Michael Barrett is no stranger to tough races and technical terrain. The 46-year-old resident of Arlington, Mass., lives in New England, after all, and he has been a regular presence at the starting lines of trail races in the region the past few years. He has raced out west, too – he finished the notoriously tough Run the Rut 50K in Montana in 2015 – so it should come as little surprise that Barrett was the lone Massachusetts resident to tackle the 52K distance at the Broken Arrow Skyrace on Saturday, June 17, in Olympic Valley, Calif.

More than 250 runners took on the 52K – a two-loop course where runners were always at least 6,200 feet above sea level and climbed above 8,800 feet twice during the course of 32.3 miles. Collectively, the two loops tested runners with more than 10,500 feet of vertical gain, much of it coming on steep, rocky climbs. Along the way, Barrett and his fellow runners enjoyed the view from Emigrant Pass – an iconic point on the Western States 100 course – near the Skyrace’s highest point.

Tayte Pollmann, 20, of Sandy, Utah, won the race in 5:03:17, just ahead of runner-up Tim Freriks, 26, of Flagstaff, Ariz., who finished in 5:07:43. Barrett finished the race in 11:43:42. In total, 230 runners completed the course in less than 13 hours.

The event also included 26K and Vertical Kilometer races.

Drummer Hill 50K

Four Massachusetts residents placed among the overall top five at the second annual Drummer Hill 50K on Saturday, June 10, at the Drummer Hill Conservation Area in Keene, N.H.

Forty runners took on a 10K loop consisting of jeep roads and technical singletrack trail, and they had 10 hours to finish between one and five loops of the course. They didn’t have to declare their distance in advance. Of the 40 runners who took part, 16 earned 50K finishes.

Local Keene resident Christopher Barry was the eighth-place male a year ago in a deep field of fast runners. This year, the 37-year-old knocked a half-hour off his time and earned the overall victory in 5:09:22.

While Barry didn’t touch Patrick Caron’s course-record of 4:26:38 from 2016, Emily Raymond took down the women’s course record on her way to a second-place overall finish. Raymond, 35, of Cambridge, Mass., has proven her foot speed on the pavement – she ran 3:03:54 at the Boston Marathon this year and has a personal best of 2:52 at the marathon distance – and she proved to be plenty fast on the trail at Drummer Hill. Redmond finished her five trips around the course in a speedy 5:31:59 – more than an hour ahead of the old course record and 65 minutes ahead of the second-place female finisher.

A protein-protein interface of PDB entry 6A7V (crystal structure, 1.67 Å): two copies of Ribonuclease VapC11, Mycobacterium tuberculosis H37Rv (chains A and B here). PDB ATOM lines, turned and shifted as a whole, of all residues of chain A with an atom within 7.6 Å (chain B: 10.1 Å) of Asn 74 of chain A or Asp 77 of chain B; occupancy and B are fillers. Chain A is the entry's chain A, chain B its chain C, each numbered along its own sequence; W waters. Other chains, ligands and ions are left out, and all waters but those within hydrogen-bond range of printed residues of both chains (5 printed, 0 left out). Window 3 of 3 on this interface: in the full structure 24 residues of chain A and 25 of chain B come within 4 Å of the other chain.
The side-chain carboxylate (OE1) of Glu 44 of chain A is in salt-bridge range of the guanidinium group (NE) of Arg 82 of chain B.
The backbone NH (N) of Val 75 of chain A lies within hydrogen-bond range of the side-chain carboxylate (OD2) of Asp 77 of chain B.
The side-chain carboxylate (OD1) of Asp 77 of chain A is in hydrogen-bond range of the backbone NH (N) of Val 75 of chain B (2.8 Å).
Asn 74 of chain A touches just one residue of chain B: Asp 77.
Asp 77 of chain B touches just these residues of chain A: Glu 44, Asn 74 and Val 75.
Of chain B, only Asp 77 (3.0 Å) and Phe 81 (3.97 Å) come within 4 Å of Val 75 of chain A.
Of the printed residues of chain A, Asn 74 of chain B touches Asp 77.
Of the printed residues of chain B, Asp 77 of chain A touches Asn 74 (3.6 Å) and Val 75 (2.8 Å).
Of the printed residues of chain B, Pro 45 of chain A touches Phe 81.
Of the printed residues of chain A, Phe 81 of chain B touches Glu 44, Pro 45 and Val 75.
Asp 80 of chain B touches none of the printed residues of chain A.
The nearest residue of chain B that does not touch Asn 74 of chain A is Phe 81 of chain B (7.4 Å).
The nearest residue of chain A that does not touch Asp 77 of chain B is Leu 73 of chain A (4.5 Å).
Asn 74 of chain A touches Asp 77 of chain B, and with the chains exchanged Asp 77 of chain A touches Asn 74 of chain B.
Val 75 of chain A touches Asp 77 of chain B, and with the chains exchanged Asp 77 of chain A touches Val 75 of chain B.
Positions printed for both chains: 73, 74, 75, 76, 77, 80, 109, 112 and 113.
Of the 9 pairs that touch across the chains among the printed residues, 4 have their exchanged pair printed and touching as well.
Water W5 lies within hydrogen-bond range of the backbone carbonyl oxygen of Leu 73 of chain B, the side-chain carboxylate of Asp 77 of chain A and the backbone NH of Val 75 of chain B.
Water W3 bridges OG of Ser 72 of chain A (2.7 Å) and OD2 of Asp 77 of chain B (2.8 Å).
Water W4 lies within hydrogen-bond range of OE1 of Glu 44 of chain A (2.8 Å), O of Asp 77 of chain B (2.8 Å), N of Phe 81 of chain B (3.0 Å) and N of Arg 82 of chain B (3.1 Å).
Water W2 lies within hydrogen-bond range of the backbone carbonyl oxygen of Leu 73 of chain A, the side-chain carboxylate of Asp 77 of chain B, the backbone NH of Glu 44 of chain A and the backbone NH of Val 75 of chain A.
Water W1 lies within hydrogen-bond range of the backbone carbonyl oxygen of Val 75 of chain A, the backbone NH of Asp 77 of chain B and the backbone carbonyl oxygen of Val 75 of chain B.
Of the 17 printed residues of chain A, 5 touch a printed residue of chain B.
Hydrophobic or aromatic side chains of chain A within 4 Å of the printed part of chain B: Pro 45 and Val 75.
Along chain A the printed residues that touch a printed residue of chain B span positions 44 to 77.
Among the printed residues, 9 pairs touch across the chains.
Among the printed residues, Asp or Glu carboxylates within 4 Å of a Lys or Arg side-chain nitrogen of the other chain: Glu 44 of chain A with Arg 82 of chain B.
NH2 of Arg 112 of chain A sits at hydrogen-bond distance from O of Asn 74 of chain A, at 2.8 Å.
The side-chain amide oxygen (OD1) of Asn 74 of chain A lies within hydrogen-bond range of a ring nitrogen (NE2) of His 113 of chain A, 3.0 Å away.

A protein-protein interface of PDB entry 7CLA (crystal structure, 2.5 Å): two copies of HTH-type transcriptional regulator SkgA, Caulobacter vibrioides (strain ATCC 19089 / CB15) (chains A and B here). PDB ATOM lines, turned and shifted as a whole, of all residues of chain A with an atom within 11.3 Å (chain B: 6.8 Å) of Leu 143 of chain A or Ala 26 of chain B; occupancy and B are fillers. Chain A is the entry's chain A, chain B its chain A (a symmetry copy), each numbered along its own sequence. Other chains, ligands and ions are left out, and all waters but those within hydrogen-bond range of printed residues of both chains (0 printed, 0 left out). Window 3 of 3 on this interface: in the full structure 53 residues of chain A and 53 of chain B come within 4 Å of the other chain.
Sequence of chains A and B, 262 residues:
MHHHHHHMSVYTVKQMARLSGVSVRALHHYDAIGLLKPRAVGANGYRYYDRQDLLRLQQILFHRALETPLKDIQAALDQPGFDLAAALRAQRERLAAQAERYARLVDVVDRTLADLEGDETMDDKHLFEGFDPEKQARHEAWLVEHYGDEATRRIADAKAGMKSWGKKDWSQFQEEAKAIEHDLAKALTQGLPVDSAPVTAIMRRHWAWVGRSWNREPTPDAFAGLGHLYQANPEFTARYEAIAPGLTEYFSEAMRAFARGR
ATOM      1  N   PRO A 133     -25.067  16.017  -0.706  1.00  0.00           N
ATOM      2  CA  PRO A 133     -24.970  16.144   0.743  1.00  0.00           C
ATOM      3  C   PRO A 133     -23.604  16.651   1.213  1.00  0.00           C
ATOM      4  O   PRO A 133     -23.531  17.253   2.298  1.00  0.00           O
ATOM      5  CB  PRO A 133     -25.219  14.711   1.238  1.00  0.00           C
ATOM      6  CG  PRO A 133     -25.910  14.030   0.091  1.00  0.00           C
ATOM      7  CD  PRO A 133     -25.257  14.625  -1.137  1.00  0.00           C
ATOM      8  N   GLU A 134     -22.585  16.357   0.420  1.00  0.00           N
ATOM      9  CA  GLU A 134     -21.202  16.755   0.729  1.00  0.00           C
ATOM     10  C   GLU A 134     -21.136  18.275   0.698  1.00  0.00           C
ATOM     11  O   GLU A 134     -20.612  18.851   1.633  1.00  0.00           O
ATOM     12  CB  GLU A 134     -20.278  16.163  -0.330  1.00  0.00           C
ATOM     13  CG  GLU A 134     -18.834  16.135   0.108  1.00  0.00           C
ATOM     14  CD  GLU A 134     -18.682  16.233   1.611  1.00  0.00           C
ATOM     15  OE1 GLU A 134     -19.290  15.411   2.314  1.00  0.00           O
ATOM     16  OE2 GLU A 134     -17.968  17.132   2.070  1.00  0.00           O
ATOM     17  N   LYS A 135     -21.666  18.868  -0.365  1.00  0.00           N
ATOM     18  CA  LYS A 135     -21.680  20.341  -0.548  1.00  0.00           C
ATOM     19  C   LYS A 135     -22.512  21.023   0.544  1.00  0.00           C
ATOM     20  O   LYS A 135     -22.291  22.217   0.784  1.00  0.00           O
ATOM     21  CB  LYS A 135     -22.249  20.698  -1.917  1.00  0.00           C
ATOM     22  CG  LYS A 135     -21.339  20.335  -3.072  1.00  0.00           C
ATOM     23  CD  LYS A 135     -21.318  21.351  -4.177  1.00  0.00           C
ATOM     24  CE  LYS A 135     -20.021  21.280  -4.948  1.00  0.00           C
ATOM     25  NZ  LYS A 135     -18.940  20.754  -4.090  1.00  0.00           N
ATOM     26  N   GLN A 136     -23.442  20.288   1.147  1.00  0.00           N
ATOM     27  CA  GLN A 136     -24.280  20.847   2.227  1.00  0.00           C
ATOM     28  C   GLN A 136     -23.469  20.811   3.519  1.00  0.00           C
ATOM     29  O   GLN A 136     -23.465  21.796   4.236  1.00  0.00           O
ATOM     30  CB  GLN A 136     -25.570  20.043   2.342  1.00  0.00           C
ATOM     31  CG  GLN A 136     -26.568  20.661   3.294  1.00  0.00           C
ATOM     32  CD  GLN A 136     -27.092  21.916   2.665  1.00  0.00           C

The second-place male and third overall finisher, 37-year-old Daniel Grip of Millers Falls, Mass., was a few minutes behind Raymond in 5:37:51.

Joseph Bulger, 46, of Winchendon, Mass., rounded out the men’s top three and finished fourth overall in 6:01:17. Tim Drake, 57, of Dalton, Mass., finished fifth overall in 6:44:38.

Other Massachusetts finishers were James Gawle of Webster and Sam Black of Winchendon. Gawle, 65, finished ninth overall and was the seventh-place male in 7:05:10. Black, 45, placed 10th overall and was the eighth-place male in 7:07:50.


The Endurance Society’s annual test of mental and physical endurance known as Infinitus took place May 24-June 2 at the Blueberry Hill Inn and Ski Center in Goshen, Vt.

DNFs are the norm at Infinitus, and 2017 was no exception with lots of knee-deep mud making the already daunting ultramarathon distances – 888K, 250-mile, 100-mile, and 88K – all the more difficult.

Eleven runners dared to take on the 888K race, and one finished – with a little more than 10 hours to spare. Lance Parker of Montpelier, Vt., was the lone finisher of the 888k race. The 23-year-old finished in 229 hours, 51 minutes – safely under the 240-hour time limit. A trio of Massachusetts residents – Erica Simister of Palmer, Will Bradley of Westminster, and John Spelko of Monson – were among the runners who took on the event’s marquee race but were unable to finish.

Six runners took on the 250-mile race, and two finished – including one from Massachusetts. Brookline resident Mark Leuner, 39, finished in 118 hours, 5 minutes – just under the 120-hour cutoff. William McKenna, 27, of Phillipsburg, N.J., also finished the 250-miler in 109 hours, 44 minutes.

The finisher rate in the 100-mile race was higher than the two longer distances, but not by a considerable amount. Fifty-nine runners attempted to complete 100 miles within the 48-hour time limit, and 40 percent of the field got it done. Greg Salvesen, 30, of Boulder, Colo., was the lone runner to finish sub-24. His time of 23:04 was more than five hours ahead of the next finisher. A Massachusetts resident was the runner-up. Danvers resident Ryan Fecteau, 24, finished the 100-miler in 28:16. Two more Massachusetts residents – Torben Arend of Westwood and Devin McNamara of Hopkinton – also beat the 48-hour time limit and finished. Arend, 46, finished in 38:53. McNamara, 37, finished in 45:19.

A trio of Massachusetts residents were among the 35 runners who finished the 88K within the 24-hour time limit. Jesse Stanley, 38, of Westfield finished in 19:47; Derek Brinkmann, 23, of Pembroke finished in 20:24; and Jen Searl, 37, of Peabody finished in 22:18.

*Editor’s Note: Results are found on a variety of sites, including, UltraRunning Magazine, and official race websites. We do the best we can to find as many results as possible to report on and recognize the local ultrarunning community.